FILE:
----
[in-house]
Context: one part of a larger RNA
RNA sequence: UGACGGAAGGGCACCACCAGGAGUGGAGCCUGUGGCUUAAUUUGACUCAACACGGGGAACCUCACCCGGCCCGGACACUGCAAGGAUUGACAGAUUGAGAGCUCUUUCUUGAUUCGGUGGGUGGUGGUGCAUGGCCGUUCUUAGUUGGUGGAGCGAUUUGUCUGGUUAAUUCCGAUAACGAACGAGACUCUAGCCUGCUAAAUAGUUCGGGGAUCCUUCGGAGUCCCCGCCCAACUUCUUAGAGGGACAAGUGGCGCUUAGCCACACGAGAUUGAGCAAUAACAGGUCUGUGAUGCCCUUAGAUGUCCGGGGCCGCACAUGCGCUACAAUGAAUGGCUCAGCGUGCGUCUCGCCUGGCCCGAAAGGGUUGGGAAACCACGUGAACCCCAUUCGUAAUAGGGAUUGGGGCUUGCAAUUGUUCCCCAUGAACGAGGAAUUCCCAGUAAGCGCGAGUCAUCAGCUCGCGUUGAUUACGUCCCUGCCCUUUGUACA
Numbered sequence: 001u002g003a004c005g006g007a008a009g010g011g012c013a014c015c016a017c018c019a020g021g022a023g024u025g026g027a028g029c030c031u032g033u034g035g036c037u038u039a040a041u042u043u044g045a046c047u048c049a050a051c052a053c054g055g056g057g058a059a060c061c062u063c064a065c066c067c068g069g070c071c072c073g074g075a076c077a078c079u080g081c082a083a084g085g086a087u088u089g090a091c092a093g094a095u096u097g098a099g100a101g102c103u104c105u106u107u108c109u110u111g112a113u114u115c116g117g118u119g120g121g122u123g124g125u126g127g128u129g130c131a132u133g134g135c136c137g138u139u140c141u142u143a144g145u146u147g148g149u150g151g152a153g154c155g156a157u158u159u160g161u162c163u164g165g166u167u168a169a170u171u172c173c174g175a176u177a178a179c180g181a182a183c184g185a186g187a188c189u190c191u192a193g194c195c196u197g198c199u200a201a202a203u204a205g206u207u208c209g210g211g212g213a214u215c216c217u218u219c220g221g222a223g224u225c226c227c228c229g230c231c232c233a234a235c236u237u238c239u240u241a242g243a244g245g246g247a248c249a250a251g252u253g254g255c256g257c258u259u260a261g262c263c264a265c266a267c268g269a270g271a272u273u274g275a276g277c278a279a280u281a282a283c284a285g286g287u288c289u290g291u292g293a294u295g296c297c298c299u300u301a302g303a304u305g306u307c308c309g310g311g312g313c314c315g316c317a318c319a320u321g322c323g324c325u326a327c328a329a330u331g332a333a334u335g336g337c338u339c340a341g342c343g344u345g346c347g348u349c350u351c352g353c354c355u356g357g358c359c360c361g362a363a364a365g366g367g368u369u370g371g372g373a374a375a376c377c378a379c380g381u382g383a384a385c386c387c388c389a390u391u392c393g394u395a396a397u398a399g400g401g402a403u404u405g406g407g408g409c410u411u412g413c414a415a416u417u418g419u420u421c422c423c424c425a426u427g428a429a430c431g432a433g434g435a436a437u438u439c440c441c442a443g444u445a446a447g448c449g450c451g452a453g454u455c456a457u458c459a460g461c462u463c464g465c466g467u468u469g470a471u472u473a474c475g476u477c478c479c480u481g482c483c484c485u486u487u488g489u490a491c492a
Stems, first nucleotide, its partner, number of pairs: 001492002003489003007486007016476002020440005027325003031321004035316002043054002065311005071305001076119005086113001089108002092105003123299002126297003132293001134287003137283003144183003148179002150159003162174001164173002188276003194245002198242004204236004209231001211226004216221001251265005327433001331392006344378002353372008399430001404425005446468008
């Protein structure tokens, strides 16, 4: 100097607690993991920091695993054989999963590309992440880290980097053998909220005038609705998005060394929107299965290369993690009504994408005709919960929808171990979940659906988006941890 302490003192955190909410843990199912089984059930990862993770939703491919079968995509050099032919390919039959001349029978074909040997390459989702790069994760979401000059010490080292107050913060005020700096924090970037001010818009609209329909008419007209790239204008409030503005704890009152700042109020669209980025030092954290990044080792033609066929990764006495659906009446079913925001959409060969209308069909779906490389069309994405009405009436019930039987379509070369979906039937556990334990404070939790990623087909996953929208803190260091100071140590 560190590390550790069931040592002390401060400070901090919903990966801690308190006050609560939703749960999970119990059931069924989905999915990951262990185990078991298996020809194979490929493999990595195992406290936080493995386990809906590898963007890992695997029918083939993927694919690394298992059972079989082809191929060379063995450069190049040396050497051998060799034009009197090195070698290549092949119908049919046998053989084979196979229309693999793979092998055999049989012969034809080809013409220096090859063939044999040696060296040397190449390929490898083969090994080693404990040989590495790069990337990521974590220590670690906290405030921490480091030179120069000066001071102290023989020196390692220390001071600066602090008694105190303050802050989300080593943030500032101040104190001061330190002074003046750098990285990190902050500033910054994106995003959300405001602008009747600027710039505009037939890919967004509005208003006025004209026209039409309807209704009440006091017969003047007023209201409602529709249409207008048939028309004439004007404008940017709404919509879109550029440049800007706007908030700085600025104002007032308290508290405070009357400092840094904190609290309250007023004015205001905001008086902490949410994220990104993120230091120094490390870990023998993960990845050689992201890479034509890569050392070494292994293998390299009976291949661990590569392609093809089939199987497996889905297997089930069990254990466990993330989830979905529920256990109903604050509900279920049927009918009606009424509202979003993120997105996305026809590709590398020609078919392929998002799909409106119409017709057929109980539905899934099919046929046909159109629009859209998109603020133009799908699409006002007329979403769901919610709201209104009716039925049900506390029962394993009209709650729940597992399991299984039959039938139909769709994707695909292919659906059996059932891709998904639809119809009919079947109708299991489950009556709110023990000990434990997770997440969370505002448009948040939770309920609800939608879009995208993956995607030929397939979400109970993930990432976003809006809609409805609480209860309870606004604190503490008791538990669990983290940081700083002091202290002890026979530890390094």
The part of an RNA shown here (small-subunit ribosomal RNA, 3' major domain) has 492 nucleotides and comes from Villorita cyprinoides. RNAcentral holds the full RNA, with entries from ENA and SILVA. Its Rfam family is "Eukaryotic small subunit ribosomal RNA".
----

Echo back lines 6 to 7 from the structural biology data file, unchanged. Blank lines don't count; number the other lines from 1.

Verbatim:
């Protein structure tokens, strides 16, 4: 100097607690993991920091695993054989999963590309992440880290980097053998909220005038609705998005060394929107299965290369993690009504994408005709919960929808171990979940659906988006941890 302490003192955190909410843990199912089984059930990862993770939703491919079968995509050099032919390919039959001349029978074909040997390459989702790069994760979401000059010490080292107050913060005020700096924090970037001010818009609209329909008419007209790239204008409030503005704890009152700042109020669209980025030092954290990044080792033609066929990764006495659906009446079913925001959409060969209308069909779906490389069309994405009405009436019930039987379509070369979906039937556990334990404070939790990623087909996953929208803190260091100071140590 560190590390550790069931040592002390401060400070901090919903990966801690308190006050609560939703749960999970119990059931069924989905999915990951262990185990078991298996020809194979490929493999990595195992406290936080493995386990809906590898963007890992695997029918083939993927694919690394298992059972079989082809191929060379063995450069190049040396050497051998060799034009009197090195070698290549092949119908049919046998053989084979196979229309693999793979092998055999049989012969034809080809013409220096090859063939044999040696060296040397190449390929490898083969090994080693404990040989590495790069990337990521974590220590670690906290405030921490480091030179120069000066001071102290023989020196390692220390001071600066602090008694105190303050802050989300080593943030500032101040104190001061330190002074003046750098990285990190902050500033910054994106995003959300405001602008009747600027710039505009037939890919967004509005208003006025004209026209039409309807209704009440006091017969003047007023209201409602529709249409207008048939028309004439004007404008940017709404919509879109550029440049800007706007908030700085600025104002007032308290508290405070009357400092840094904190609290309250007023004015205001905001008086902490949410994220990104993120230091120094490390870990023998993960990845050689992201890479034509890569050392070494292994293998390299009976291949661990590569392609093809089939199987497996889905297997089930069990254990466990993330989830979905529920256990109903604050509900279920049927009918009606009424509202979003993120997105996305026809590709590398020609078919392929998002799909409106119409017709057929109980539905899934099919046929046909159109629009859209998109603020133009799908699409006002007329979403769901919610709201209104009716039925049900506390029962394993009209709650729940597992399991299984039959039938139909769709994707695909292919659906059996059932891709998904639809119809009919079947109708299991489950009556709110023990000990434990997770997440969370505002448009948040939770309920609800939608879009995208993956995607030929397939979400109970993930990432976003809006809609409805609480209860309870606004604190503490008791538990669990983290940081700083002091202290002890026979530890390094």
The part of an RNA shown here (small-subunit ribosomal RNA, 3' major domain) has 492 nucleotides and comes from Villorita cyprinoides. RNAcentral holds the full RNA, with entries from ENA and SILVA. Its Rfam family is "Eukaryotic small subunit ribosomal RNA".